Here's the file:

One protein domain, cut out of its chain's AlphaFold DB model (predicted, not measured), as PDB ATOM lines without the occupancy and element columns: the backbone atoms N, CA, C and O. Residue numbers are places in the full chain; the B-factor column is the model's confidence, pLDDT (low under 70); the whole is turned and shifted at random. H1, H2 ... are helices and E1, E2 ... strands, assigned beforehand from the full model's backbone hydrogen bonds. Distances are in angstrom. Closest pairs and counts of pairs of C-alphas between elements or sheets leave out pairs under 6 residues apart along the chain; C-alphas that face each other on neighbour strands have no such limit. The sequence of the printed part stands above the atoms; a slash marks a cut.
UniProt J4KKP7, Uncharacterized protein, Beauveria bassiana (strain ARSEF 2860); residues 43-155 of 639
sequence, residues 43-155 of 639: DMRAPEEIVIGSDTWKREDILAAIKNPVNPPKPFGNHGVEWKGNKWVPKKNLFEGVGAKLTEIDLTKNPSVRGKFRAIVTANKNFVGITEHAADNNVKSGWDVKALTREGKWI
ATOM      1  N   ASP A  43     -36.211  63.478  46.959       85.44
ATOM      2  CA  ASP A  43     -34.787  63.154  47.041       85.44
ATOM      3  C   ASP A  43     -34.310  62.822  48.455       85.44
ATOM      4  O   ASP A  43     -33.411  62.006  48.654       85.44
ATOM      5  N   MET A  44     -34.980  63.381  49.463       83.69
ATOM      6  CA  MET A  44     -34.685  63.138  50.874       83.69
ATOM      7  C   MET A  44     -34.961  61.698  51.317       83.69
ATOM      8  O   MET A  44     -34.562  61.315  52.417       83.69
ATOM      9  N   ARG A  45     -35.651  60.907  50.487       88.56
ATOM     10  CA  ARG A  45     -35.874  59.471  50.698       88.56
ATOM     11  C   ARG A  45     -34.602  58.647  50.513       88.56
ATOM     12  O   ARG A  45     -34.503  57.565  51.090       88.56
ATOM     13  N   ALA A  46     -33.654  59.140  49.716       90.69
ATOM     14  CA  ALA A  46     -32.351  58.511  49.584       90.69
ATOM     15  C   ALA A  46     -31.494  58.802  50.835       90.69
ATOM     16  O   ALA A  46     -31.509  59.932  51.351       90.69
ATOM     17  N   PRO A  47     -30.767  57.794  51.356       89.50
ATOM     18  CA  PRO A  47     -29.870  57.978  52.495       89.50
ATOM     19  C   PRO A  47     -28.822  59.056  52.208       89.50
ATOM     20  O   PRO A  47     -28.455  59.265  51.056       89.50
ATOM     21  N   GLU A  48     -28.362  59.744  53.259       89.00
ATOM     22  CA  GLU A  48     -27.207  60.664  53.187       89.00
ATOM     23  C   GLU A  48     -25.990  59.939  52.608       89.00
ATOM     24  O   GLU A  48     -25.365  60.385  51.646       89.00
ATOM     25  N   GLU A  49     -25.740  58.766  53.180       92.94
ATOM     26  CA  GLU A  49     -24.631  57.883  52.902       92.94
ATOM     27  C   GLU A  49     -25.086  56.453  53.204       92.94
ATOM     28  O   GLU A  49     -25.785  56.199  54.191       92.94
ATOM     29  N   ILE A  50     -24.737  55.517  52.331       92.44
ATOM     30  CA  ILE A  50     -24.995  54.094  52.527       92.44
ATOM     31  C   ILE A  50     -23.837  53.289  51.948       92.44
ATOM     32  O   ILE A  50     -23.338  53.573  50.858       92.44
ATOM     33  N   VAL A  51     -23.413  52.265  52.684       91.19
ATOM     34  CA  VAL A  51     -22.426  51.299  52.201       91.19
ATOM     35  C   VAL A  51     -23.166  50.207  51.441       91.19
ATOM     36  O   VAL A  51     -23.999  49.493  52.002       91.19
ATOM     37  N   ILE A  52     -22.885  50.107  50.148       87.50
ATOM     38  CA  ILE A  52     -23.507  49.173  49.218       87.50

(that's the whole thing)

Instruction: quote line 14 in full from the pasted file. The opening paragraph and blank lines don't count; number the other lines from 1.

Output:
ATOM     12  O   ARG A  45     -34.503  57.565  51.090       88.56